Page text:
Dearne Valley Farmers

Partners:Yorkshire Water, Natural England, Environment Agency, Barnsley Metropolitan Borough Council, Yorkshire Wildlife Trust.
Key outcomesBiodiversity enhancement, soil health, water quality, NFM, peer-to-peer learning, knowledge sharing, advice and assistance.
Group members38
Land area6,200 hectares (15,300 acres)

Formed in May 2022, the Dearne Valley Farmers cluster group brings farmers together from across the catchment to learn about environmental grant schemes and sustainable farming practices. Farmer-led, the cluster covers topics such as soil health, water quality, carbon sequestration, regenerative agriculture, biodiversity enhancement and natural flood management. By working collaboratively, we can improve our farmed area and deliver bigger, better and more joined up landscape-scale nature recovery.

The project is run as a partnership with partners Tyers Hall Farm, the Yorkshire Farming and Wildlife Partnership and the Don Catchment Rivers Trust. By working in this way, we’ve been able to develop and deliver more joined-up projects, including a Natural England Nature Recovery funded “Hedges & Edges” project and an Environment Agency funded grassland aerator machinery sharing scheme. The Yorkshire Water funding has enabled us to offer members of the cluster a free advice visit, run 11 training events, carry out detailed soil testing and complete bird surveys for baseline monitoring. The cluster also provides the opportunity for farmers to be part of a wider community during a time when farming is changing.

Want to get involved? Contact Jenny Palmer, the Trust’s Agricultural Officer via [email protected] or see below for examples of our work in action!

Soil Health and Regenerative Agriculture

Regenerative agriculture helps to improve soil health which in turn promotes healthy crops and water.  Increasing soil organic matter and reducing soil compaction improves water infiltration and soil water and carbon storage capacity.  Improving soil biological activity also encourages better nutrient cycling and reduces the need for artificial inputs and pesticides. This further helps with better water quality by preventing inputs and pesticides from running off land and into water courses.

Soi sampling equipment.

Cluster members meeting at a farm to see the results of regenerative farming practices.


DCRT likes to use alternative engagement tools to work with partners. One of our more interesting activities is the #soilyourundies campaign. Members of the farmer cluster were provided a set of cotton underpants and an information pack about soil health. The farmers were then invited to bury the underpants in a field where soil microbes consume the natural cotton. The underpants are then exhumed and the amount of material which remains provides a good indicator of soil health.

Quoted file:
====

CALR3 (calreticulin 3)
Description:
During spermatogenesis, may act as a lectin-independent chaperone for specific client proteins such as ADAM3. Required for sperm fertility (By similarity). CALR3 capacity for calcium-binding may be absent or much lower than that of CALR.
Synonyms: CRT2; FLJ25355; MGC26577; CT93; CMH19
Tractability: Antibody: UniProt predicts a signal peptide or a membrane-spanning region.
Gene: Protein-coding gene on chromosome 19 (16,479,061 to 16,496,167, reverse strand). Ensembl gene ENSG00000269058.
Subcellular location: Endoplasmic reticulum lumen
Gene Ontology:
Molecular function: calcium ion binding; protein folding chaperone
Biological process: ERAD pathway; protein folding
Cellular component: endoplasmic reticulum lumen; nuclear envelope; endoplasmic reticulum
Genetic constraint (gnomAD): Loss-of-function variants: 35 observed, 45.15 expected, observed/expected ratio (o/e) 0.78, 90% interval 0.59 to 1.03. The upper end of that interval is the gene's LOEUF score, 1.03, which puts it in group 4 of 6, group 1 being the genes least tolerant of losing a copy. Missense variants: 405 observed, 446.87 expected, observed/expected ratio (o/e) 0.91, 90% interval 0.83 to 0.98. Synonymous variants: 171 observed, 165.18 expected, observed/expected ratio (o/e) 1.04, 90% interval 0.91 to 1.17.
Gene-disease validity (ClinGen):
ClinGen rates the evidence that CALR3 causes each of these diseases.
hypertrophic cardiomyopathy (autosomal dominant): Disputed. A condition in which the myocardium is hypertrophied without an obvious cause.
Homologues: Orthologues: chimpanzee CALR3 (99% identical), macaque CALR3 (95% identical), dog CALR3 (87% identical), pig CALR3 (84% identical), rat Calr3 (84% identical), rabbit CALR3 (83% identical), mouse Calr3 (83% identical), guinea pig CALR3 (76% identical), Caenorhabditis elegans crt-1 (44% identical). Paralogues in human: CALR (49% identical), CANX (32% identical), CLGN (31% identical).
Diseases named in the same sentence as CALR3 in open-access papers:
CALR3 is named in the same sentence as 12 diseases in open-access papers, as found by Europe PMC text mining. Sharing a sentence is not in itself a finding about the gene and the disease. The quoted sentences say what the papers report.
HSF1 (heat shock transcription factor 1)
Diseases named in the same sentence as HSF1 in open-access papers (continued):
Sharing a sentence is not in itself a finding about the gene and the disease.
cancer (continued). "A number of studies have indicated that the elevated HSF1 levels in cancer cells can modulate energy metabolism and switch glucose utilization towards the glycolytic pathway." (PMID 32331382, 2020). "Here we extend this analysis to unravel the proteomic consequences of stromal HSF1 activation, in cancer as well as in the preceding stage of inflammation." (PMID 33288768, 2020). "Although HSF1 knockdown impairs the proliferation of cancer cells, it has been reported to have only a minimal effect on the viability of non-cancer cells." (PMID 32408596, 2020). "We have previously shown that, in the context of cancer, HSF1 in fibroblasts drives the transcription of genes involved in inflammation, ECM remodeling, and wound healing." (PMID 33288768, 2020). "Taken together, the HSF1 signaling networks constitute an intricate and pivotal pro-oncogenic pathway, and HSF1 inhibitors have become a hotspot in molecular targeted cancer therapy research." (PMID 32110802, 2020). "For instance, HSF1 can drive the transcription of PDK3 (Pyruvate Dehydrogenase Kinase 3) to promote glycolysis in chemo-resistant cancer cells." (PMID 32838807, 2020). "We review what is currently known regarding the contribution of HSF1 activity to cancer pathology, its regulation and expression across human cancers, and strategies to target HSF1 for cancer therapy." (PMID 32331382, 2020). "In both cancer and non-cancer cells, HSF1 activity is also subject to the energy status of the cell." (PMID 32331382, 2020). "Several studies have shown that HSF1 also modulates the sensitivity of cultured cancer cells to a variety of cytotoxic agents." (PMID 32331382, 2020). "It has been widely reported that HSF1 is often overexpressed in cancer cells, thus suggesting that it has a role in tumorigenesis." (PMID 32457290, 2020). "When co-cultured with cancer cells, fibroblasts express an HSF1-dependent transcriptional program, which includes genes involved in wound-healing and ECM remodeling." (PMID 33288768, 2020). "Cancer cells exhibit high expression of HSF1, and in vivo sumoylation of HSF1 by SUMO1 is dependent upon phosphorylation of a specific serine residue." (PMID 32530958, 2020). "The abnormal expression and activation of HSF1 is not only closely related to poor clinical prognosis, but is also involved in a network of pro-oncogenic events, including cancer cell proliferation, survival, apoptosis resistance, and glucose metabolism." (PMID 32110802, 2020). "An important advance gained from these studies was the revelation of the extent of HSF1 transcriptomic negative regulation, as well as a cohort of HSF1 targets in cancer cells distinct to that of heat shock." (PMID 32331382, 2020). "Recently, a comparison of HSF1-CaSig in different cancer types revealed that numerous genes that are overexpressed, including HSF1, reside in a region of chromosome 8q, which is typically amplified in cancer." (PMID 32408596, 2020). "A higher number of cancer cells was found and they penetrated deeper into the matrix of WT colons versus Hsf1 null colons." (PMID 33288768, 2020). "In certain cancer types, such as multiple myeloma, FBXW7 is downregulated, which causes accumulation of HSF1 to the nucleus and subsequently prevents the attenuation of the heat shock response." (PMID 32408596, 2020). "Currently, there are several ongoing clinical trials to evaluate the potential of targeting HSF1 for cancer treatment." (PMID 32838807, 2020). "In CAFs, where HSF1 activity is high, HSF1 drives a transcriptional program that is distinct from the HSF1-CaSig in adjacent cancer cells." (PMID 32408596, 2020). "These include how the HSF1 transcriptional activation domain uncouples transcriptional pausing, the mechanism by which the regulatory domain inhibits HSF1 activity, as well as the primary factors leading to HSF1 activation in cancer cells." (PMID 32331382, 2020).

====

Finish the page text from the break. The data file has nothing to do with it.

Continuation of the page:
Whilst this may raise a few eyebrows, cluster members are able to compare results and consider the farming practices of other farms, and why their soil health is different.


Rob Laybourn, Elmsall Lodge Farm and Jenny Palmer, Don Catchment Rivers Trust participating in the #soilyourundies campaign.

Biodiversity Priorities and Countryside Stewardship

Local priority species include Yellow Wagtail, Lapwing, Curlew, Grey Partridge and the nationally rare Willow Tit.  The project offers cluster members a free tailored Countryside Stewardship or Sustainable Farming Incentive farm advice visit from cluster adviser Ann Hanson, of the Yorkshire Farming and Wildlife Partnership.  Ann is experienced in advising in all aspects of farm environment schemes and can help identify which options and actions will help farmland birds and pollinators whilst also complementing farming systems.  In 2023, the cluster project commissioned four breeding bird surveys and the results have been used to provide tailored habitat improvement advice to benefit farmland birds. 

Hedgerows are a local landscape priority and arable field margins are a local priority habitat.  Hedges provide food, shelter and nesting for wildlife such as yellowhammer, bats and hedgehogs.  Working with hedgelayer Jasper Prachek, the cluster’s “Hedges & Edges” mini-project promoted best practice hedge and edge management and outputs included running practical and technical hedgelaying training events, hedgelaying and installing seven barn owl boxes. 

Lapwing (Vanellus vanellus)
Willow tit (Poecile montanus) ©Ian Bollen. Flickr

Natural Flood Management

In the wake of the climate emergency, it has been recognised that land within our catchment offers the potential to provide flood mitigation, through the use of natural flood management (NFM).

As well as helping reduce flood risk, NFM can help increase biodiversity, improve water quality and sequester carbon. Responding to South Yorkshire’s major flooding incident in 2019, the cluster is exploring opportunities to support the work of the Connected by Water South Yorkshire Action Plan.

In 2023, the cluster group was awarded Yorkshire Regional Flood & Coastal Committee funding to run an aerator machinery sharing scheme.

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